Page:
Horizontal gene transfer (HGT), also called lateral gene transfer, is known to occur among prokaryotic organisms, and is considered an important force in their evolution [1], but HGT is less well known among eukaryotes [2]. Based on a study of known protein domain families and publicly available sequences, there is evidence for HGT among more than 50% of archaea, between 30% to 50% of bacteria, and less than 10% of eukaryotes [3].

The role of HGT in the evolution of fungi was recently reviewed [4], and the authors speculated that the mode of feeding and large surface area in association with other organisms allow fungi a greater opportunity for HGT than other eukaryotes. Among fungi, some species have been found to contain sequences resembling those of bacterial genes, but such sequences were absent in other fungal species, and this was interpreted as HGT [5-10]. Transfer of a supernumerary chromosome between vegetatively incompatible biotypes of the phytopathogenic fungus, Colletotrichum gloeosporioides, was obtained under laboratory conditions [11]. Gene clusters encoding for epipolythiodioxopiperazines, which are a class of secondary metabolite toxins, have been found in various ascomycete fungi, but the phylogeny of these gene clusters was not concordant with that of the organisms in which they were found. [12]. A nitrate assimilation gene cluster was thought to have been transferred first from Oomycota to Dikarya (Ascomycota and Basidiomycota), and then more recently from a basdiomycete to the ascomycete Trichoderma reesei, which allowed this fungus to better exploit its new niche [13].

In a review of the evolution of virulence genes in fungi [14], the authors speculate that HGT is important in their origin in different pathogenic species, and may facilitate the emergence of new pathogens. They also noted the phenomenon where virulence genes are present in clusters. For example, a cluster of genes similar to those in pea was found on a supernumerary chromosome of three different fungi pathogenic to pea [15]. The authors of the review also speculate that the high density of transposable and repetitive elements frequently observed near putative virulence genes somehow allows or even facilitates the clustering of virulence genes, and that regions characterised by particular sequences may be more susceptible to HGT.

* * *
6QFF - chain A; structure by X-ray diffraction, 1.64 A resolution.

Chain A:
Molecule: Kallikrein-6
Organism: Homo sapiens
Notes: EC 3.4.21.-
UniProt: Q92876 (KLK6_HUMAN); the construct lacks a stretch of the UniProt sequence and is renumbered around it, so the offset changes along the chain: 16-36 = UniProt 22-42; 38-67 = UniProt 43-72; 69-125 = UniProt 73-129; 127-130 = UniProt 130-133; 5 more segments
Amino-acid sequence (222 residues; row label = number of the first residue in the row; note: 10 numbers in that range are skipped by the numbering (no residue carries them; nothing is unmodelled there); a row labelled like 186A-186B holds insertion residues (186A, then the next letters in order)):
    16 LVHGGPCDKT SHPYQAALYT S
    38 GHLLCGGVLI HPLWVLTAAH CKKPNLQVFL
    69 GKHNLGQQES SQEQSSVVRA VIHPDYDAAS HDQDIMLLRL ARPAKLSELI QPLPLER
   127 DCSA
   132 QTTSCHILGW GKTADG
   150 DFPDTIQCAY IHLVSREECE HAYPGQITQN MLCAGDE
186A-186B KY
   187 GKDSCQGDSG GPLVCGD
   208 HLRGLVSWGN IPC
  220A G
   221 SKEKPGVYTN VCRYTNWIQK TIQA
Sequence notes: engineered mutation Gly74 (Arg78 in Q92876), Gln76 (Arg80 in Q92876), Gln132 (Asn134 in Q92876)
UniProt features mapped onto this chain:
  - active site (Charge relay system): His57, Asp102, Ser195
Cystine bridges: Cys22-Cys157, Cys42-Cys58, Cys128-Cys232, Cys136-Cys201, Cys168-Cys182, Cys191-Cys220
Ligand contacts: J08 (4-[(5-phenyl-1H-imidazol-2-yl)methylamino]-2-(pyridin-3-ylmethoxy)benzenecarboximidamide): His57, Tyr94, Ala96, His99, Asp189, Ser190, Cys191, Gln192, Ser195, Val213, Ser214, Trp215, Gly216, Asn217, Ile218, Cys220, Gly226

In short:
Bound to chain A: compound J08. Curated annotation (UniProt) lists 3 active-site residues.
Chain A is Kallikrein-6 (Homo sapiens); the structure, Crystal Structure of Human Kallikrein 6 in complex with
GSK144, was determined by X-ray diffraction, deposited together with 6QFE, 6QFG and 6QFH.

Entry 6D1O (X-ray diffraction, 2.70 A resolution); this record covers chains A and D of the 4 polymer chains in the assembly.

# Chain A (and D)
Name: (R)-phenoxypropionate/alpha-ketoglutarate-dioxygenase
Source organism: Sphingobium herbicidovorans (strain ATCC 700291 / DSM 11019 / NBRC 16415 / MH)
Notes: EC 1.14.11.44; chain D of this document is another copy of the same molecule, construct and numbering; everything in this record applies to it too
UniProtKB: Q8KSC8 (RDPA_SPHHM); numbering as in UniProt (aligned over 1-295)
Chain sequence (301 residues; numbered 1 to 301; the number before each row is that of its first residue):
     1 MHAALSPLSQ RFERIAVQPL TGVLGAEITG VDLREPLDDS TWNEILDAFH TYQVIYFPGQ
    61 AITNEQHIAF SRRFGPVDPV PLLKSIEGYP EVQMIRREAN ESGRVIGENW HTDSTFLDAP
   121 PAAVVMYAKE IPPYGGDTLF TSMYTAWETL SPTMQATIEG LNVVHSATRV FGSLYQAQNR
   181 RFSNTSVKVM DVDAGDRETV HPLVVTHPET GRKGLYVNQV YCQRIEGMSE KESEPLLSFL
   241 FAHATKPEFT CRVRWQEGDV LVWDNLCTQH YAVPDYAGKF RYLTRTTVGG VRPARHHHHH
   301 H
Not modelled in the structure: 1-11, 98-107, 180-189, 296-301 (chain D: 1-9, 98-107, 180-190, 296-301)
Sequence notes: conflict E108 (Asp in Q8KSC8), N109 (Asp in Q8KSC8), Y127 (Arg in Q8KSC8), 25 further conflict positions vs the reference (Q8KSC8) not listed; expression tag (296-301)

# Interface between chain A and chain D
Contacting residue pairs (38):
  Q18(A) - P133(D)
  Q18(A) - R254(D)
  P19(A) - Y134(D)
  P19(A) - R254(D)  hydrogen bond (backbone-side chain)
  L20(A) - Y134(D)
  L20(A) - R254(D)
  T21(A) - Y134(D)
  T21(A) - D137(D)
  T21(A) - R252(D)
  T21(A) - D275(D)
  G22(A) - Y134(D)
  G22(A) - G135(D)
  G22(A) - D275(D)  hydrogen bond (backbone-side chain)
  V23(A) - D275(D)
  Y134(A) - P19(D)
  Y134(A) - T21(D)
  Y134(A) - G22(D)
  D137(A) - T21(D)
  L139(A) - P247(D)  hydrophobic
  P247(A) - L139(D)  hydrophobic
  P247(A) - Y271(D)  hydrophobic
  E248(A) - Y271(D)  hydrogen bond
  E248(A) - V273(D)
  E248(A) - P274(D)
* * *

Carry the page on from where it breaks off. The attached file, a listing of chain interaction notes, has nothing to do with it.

One group of genes that has not been demonstrated to be subjected to HGT encodes for ribosomal RNA [3]. These genes are found in the ribosomal DNA (rDNA) region, and form what has been called the ribosomal cassette. The rRNA combine with protein molecules to form ribosomes that function in protein synthesis. Because of the high demand for protein synthesis, there are multiple copies repeated tens to thousands of times in a genome [16]. Eukaryotes have rDNA cassettes formed by the small subunit (18S), the internally transcribed spacer (ITS) 1, the 5.8S gene, the ITS2, the large subunit (28S) and the intergenic spacer region. The differences between rDNA sequences allow for studies of phylogenetic relationships over a wide range of taxonomic levels [17].

In the current study, we found that DNA of a field fungal strain from rice (Oryzae sativa), was amplified with two sets of specific, normally diagnostic rDNA primers: one set for the sheath blight fungus, and the other for the sheath blot fungus. Sheath blight, caused by Thanatephorus cucumeris, is a notorious disease of rice with serious losses every year [18]. Ceratobasidium oryzae-sativae is another pathogen of rice, which causes sheath blot. These two pathogens both have their anamorphs (asexual stage) in the fungal form-genus Rhizoctonia, but are considered distantly related. Further testing with the fungal strain from the field using species-specific primers, Southern hybridization, DNA cloning, and DNA sequencing yielded results implying that gene transfer had occurred between rDNA genes of these two species of pathogenic fungi, and that genetic recombination had occurred at the 5.8S gene.